“Our solution is to reduce drag, by all means possible,” says Vlad Murnikov. “This way all the available wind power is used more efficiently requiring less sail area to achieve higher speeds. Less righting moment is needed, the boat is less stressed and will be lighter while remaining strong. Lighter means faster”.
To greatly reduce resistance the SpeedDream boat features a relatively narrow, slender hull, almost triangular in plan view and equipped with a sharp wave-piercing bow. The goal is to reduce drag in heavy seas as well as minimize pitching and slamming.
The boat is designed to sail most of time at a constant heel angle of around 20-25 degrees. This angle of heel will be maintained by adjusting sail area and keel angle in accordance to the changes in wind strength. Both the hull and rig are optimized to be most efficient in such conditions with the hull having two narrow planing surfaces port and starboard, each tilted at 20-25 degrees. Further design development will concentrate on verifying the optimal heel angle and determining both the shape and width of the planing surfaces in order to achieve the best combination of maximum hydrodynamic lift and minimal hull drag. The resulting hull design will have minimal volume and surface area with its buoyancy and hydraulic lift moved as far outboard as possible.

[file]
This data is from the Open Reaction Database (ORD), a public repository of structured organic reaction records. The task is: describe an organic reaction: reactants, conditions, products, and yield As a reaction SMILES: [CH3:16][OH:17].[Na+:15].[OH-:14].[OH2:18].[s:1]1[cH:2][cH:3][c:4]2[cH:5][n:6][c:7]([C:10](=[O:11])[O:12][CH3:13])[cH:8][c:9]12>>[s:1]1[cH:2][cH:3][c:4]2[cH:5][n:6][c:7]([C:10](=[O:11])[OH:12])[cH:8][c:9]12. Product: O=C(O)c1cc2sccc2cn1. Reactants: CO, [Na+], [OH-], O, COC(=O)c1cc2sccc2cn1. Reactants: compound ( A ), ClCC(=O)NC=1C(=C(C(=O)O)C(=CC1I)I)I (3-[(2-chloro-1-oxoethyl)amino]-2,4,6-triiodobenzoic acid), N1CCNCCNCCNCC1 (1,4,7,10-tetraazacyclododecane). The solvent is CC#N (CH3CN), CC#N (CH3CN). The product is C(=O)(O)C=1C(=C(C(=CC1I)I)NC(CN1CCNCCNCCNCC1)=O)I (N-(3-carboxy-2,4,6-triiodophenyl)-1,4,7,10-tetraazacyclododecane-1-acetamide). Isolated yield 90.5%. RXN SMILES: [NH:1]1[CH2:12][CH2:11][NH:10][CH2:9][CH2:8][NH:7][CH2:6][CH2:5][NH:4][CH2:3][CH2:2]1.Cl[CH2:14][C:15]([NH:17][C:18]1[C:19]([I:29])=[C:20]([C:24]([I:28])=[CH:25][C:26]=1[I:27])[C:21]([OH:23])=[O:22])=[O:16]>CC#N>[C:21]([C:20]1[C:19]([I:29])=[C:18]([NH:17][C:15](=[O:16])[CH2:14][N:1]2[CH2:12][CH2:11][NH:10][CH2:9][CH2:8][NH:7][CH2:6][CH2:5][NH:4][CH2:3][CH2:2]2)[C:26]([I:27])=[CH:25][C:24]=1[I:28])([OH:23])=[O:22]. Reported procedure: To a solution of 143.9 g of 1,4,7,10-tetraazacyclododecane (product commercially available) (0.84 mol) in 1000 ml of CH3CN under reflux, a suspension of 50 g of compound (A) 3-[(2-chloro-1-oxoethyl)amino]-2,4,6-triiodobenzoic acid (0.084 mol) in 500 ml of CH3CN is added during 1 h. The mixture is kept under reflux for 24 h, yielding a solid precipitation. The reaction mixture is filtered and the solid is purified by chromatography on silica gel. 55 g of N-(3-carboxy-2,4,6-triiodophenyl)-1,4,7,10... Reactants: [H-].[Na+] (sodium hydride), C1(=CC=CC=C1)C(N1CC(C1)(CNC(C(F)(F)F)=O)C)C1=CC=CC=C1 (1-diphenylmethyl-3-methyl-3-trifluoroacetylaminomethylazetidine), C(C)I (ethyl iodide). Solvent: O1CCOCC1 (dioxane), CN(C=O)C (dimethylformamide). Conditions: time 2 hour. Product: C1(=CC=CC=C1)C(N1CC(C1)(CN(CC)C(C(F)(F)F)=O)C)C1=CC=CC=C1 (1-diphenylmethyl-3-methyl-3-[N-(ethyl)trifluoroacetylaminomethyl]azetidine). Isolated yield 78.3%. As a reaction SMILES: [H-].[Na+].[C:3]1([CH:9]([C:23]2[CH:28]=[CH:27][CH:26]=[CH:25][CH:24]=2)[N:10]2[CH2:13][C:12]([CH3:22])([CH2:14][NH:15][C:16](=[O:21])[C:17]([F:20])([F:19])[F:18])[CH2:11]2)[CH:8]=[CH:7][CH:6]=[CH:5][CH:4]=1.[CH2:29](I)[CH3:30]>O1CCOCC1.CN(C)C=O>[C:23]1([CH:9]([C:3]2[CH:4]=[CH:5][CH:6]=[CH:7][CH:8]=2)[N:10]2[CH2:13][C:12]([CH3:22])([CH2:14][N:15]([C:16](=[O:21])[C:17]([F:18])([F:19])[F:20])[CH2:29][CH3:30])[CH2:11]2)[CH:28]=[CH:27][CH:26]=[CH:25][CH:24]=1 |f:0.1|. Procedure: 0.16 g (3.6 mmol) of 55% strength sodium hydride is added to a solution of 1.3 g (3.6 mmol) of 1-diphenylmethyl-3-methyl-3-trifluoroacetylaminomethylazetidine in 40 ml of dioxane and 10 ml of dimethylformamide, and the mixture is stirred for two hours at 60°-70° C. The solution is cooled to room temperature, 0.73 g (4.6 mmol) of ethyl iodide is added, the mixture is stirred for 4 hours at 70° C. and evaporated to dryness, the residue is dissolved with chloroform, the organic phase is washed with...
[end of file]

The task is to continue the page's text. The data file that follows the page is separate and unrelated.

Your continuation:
The search for the Ultimate Canting Keel
VOR 70 rules limit keel cant to 40 degrees. The geometry of most modern canting systems allows for a maximum cant of up to 50 degrees. Beyond 50 degrees the loads grow dangerously high. For SpeedDream we have developed a proprietary system that allows much higher cant angles while at the same time being able to significantly reduce loads. The goal is to ultimately sail the boat with the keel completely out of water thereby removing a significant amount of drag. Even if the keel is going get submerged periodically, on the whole this concept promises sizable benefits to overall drag reduction.
A Boat with Wings
Wings were first attached to the keel in 1983 to help the Australians win the America’s Cup. Recently we saw a huge wing sail propelling BMW Oracle to its victory. Now the SpeedDream designers are looking closer at wings, trying to utilize uniquely shaped hydrofoils to create additional righting moment and to partially offset the boat’s displacement. Placed near the center of gravity to diminish the negative effect of hull movement on their performance, these foils will be capable of creating lift equal to 30-50% of the total displacement. The wings could be retractable or fixed and could be used as separate appendages or in combination with a daggerboard. The parameters of the wing will be decided in the later stages of design process.
Further analysis will be focused on finding the optimal size and shape of the hydrofoils and their profile in order to achieve maximum lift and minimal drag.